File.read not returning nil [newbie]

Discussion in 'Ruby' started by Navindra Umanee, Jan 23, 2005.

  1. Hi,

    If I run the following code:

    # "empty" is a 0-byte file in the current directory

    File.open("empty") { |file|
    print "file.read should return nil\n" if file.eof?
    print "file.read: "
    print file.read
    print "\n"
    }

    read = File.open("empty").read
    print "read is NOT nil\n" if read
    --------------------------------------

    I get:

    file.read should return nil
    file.read: nil
    read is NOT nil

    This is completely baffling me. Can anyone explain what is going on?
    I apologise if this is an obvious question, any pointers would be
    appreciated.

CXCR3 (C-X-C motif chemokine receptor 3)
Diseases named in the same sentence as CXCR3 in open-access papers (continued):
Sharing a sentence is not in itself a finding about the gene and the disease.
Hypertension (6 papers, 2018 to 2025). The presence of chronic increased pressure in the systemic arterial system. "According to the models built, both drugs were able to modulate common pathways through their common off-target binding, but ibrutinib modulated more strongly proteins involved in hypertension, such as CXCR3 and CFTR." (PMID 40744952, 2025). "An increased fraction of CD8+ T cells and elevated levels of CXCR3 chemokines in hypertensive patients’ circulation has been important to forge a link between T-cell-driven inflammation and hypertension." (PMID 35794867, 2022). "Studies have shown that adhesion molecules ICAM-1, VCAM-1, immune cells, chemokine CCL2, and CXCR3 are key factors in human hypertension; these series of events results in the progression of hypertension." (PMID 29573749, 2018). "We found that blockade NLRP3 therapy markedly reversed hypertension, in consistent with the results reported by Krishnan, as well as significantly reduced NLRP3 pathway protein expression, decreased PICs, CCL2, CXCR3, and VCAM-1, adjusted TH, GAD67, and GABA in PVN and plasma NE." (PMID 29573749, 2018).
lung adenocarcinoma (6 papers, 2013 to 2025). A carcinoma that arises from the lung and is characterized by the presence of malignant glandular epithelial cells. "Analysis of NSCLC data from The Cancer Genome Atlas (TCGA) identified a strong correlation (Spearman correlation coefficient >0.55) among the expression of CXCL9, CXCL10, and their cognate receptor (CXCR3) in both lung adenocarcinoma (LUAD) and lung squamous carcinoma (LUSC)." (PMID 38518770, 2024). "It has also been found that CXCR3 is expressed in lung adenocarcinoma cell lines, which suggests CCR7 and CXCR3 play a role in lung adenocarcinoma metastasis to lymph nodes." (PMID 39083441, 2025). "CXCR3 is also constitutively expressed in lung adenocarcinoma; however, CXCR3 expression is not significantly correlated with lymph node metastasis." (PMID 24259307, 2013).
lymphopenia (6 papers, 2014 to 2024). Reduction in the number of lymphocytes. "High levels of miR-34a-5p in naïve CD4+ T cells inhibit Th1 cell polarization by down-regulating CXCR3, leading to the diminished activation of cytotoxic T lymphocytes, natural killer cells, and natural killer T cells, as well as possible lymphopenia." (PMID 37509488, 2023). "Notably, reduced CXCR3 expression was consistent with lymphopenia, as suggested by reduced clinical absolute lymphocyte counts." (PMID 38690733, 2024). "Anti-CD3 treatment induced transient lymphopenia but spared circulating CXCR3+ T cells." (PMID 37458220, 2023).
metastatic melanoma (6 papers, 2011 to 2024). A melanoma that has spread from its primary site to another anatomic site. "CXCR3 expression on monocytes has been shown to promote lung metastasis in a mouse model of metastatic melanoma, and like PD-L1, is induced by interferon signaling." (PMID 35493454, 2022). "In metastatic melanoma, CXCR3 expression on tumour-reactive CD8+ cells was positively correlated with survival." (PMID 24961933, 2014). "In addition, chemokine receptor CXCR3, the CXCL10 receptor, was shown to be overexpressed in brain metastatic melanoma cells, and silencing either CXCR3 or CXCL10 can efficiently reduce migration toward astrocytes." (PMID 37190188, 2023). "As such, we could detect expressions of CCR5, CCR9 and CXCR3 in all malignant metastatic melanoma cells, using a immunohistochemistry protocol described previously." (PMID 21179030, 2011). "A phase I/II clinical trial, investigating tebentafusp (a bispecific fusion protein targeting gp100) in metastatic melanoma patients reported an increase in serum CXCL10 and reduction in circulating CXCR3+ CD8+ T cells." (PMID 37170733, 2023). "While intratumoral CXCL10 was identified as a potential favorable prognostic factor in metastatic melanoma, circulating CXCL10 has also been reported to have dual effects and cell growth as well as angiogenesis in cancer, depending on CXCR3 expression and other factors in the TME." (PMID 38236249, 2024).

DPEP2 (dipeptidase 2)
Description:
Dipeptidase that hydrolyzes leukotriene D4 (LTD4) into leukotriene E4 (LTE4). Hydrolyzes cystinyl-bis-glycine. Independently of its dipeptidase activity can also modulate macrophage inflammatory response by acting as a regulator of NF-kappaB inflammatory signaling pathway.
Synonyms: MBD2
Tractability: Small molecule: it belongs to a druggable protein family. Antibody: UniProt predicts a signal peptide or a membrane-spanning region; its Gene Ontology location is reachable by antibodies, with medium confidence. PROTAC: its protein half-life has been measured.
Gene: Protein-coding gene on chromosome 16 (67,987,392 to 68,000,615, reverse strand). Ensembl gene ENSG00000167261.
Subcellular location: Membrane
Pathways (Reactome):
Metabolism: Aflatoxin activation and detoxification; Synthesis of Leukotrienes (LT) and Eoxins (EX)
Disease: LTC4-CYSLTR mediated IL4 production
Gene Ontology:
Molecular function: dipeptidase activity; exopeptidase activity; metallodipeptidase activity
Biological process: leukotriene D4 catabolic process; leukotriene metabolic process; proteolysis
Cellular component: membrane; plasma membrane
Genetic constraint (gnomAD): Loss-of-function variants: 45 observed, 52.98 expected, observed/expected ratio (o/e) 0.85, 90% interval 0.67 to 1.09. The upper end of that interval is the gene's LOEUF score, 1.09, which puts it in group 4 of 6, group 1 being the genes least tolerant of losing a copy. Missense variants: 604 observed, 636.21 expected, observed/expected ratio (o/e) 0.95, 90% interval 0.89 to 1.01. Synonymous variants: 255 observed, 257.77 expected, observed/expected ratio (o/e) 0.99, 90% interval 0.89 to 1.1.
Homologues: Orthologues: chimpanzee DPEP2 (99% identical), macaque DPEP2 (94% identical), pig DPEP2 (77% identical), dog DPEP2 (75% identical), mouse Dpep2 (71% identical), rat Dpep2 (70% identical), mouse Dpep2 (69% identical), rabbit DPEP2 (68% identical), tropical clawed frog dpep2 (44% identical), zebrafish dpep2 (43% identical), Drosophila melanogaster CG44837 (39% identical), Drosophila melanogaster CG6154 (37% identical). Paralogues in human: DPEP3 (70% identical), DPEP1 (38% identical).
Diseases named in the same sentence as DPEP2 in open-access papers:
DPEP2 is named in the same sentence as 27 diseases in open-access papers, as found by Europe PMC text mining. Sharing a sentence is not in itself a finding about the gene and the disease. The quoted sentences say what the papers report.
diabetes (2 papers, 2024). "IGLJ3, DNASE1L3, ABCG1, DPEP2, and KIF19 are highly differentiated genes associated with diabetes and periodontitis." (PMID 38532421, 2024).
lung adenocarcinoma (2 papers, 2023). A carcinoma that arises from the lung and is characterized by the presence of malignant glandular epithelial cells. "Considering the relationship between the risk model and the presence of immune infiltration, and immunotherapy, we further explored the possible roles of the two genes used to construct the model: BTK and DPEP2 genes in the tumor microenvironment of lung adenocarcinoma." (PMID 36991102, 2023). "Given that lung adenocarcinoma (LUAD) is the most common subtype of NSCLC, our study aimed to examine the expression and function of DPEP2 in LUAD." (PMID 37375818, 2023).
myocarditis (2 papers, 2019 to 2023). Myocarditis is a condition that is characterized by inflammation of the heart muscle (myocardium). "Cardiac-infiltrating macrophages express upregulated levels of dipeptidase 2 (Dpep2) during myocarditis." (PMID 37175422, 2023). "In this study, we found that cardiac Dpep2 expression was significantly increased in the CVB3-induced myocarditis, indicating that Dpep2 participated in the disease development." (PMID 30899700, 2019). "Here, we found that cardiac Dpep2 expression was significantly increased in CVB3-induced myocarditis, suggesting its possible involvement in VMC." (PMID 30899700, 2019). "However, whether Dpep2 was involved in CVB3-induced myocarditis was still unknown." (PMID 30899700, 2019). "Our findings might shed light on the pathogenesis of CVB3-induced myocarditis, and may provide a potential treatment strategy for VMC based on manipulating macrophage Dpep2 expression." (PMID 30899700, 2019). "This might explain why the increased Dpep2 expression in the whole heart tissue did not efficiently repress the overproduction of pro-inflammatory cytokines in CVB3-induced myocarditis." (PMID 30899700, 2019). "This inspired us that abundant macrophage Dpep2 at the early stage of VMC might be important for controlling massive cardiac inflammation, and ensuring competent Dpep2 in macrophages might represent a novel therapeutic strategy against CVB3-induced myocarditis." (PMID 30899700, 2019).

Thanks,
    Navin.
    Navindra Umanee, Jan 23, 2005
    #1
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  2. Navindra Umanee wrote:

    > file.read should return nil
    > file.read: nil
    > read is NOT nil
    >
    > This is completely baffling me. Can anyone explain what is going on?
    > I apologise if this is an obvious question, any pointers would be
    > appreciated.


    irb(main):009:0> File.open("NUL") { |f| f.read }
    => ""

    It is not returning nil, it returns an empty String instead. Probably
    best to use p() or IRB when you're checking things like this. There's
    also File.read(fn) which might help with simplifying code.
    Florian Gross, Jan 23, 2005
    #2
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  3. Hi Florian,